The non-toxic, biodegradable precursors of the compounds of formula I may be obtained by known acylation or alkylation procedures already used for the introduction of the necessary biodegradable protecting radicals. Examples of suitable acylating or alkylating reagents for incorporating a range of such protecting radicals are, for example, alkoxycarbonyl, aralkoxycarbonyl, alkoxyoxalyl and 1-(alkoxycarbonyloxy)alkyl halides, such as ethoxycarbonyl, t-butyloxycarbonyl, benzyloxycarbonyl, ethoxyoxalyl, methoxyoxalyl and pivaloyloxymethyl chloride.
The reaction may be performed under conventional N-acylation/alkylation conditions, for example in the presence of a base such as potassium carbonate or using the lithium, sodium or potassium salt of the compound of formula I and in a suitable solvent or diluent, for example 1,2-dimethoxyethane, di-n-butyl ether or diethyl ether, at a temperature in the range, for example 10°-80° C. Depending on the amount of alkylating or acylating agent and the base employed, it is possible to obtain either mono- or di-substituted precursors. In general it is preferred to have the imidazolidine ring bear only one biodegradable protecting radical located at position 1. When a pharmaceutically acceptable base-addition salt is required, a compound of formula I is reacted with a suitable base affording a pharmaceutically acceptable cation, using a conventional procedure.
Further, when an optically-active form of a compound of formula I is required, a racemic form of said compound may be reacted with an optically-active form of a suitable organic base, for example brucine, coniine, 2-pipecoline or an N,N,N-trialkyl-(1-phenylethyl)ammonium hydroxide such as N,N,N-trimethyl-(1-phenylethyl)ammonium hydroxide, followed by conventional separation of the diastereoisomeric mixture of salts or complexes thus obtained, for example by fractional crystallisation from a suitable solvent, for example a (1-4C)alkanol, whereafter the optically-active form of the said compound may be liberated by treatment with acid using a conventional procedure for example using an aqueous mineral acid such as dilute hydrochloric acid.
The property of inhibiting the enzyme aldose reductase may be demonstrated in the following standard laboratory test. Thus, rats are made diabetic (as evidenced by severe glucosuria being present) by dosing with streptozotocin. The animals are then dosed daily with the test compound for 5 days. The animals are then killed and the eye lenses and sciatic nerves are removed. After a standard work-up procedure, the residual sorbitol levels in each tissue are determined by gas liquid chromatography, after conversion to the poly-trimethylsilyl derivatives. Inhibition of aldose reductase in vivo is then assessed by comparing the residual sorbitol levels in tissues from the dosed diabetic group of rats with those of an undosed group of diabetic rats and an undosed, normal group of rats.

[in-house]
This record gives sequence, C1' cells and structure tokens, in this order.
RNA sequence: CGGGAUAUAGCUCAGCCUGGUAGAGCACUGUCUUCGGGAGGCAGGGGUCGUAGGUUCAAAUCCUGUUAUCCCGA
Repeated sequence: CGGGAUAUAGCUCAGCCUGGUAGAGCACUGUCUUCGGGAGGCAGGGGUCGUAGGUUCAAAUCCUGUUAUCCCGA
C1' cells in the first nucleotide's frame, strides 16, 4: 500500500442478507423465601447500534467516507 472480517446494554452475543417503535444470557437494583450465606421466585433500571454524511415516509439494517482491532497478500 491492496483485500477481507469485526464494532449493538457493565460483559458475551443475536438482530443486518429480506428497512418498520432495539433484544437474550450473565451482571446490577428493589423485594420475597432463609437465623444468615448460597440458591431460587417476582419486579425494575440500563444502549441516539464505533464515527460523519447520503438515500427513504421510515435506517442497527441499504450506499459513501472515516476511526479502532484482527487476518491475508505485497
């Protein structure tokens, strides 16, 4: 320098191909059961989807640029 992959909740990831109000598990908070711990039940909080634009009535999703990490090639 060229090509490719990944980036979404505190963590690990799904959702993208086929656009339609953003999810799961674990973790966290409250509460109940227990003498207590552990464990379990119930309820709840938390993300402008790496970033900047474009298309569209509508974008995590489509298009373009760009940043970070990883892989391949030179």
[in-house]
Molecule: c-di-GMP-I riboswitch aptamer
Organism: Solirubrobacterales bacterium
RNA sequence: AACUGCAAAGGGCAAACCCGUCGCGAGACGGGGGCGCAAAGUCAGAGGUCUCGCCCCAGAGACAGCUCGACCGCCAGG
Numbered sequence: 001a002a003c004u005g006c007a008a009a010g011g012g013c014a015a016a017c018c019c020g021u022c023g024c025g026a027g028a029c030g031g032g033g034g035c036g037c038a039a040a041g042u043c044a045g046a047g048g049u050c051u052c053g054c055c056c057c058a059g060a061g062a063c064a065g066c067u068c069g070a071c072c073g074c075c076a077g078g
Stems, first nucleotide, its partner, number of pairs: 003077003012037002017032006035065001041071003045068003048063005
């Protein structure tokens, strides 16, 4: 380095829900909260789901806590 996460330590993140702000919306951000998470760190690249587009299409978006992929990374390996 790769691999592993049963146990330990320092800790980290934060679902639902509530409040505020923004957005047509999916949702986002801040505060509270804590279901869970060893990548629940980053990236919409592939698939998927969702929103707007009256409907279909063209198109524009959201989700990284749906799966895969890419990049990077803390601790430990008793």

Alternatively, a modified test may be used in which the streptozotocin induced diabetic rats are dosed daily with test compound for two days. After 2-4 hours from the final dose, the animals are killed and the sciatic nerves are removed and assessed for residual sorbitol levels as described above.
Preferred compounds in either of these tests reduce residual sorbitol levels to levels which are similar to those of normal, undosed rats. However, in general the compounds of formula I produce significant inhibition of the enzyme aldose reductase at an oral dose of 100 mg./kg. or much less with no overt toxicity at the active dose.
The property of inhibiting the enzyme aldose reductase may also be demonstrated in vitro. Thus, purified aldose reductase is isolated in known manner from bovine lenses. The percentage inhibition of this enzyme's ability in vitro to reduce aldoses to polyhydric alcohols, and particularly to reduce glucose to sorbitol, caused by a test compound is then determined using standard spectrophotometric methods. In this test the compounds of formula I in general show significant inhibition of the enzyme aldose reductase at a concentration of about 10-6 M or much less.
When a compound of the invention is used to produce an effect on the enzyme aldose reductase in warm-blooded animals, it may be administered primarily orally at a daily dose of for example 0.5 to 25 mg./kg, and in man a total daily dose in the range 10 to 750 mg. per man will be administered, given in divided doses if necessary.
The compounds of the invention may be administered in the form of pharmaceutical compositions and according to a further feature of the invention there is provided a pharmaceutical composition which comprises a derivative of formula I, together with a pharmaceutically acceptable diluent or carrier.
Especially preferred pharmaceutical compositions are those which are in a form suitable for oral administration, for example tablets, capsules, suspensions or solutions, which may be obtained by conventional methods and, if desired, may incorporate conventional diluents, carriers or other excipients. Other preferred compositions are those which are in a form suitable for parenteral administration, for example sterile injectable aqueous or non-aqueous solutions or suspensions, and for rectal administration, for example suppositories.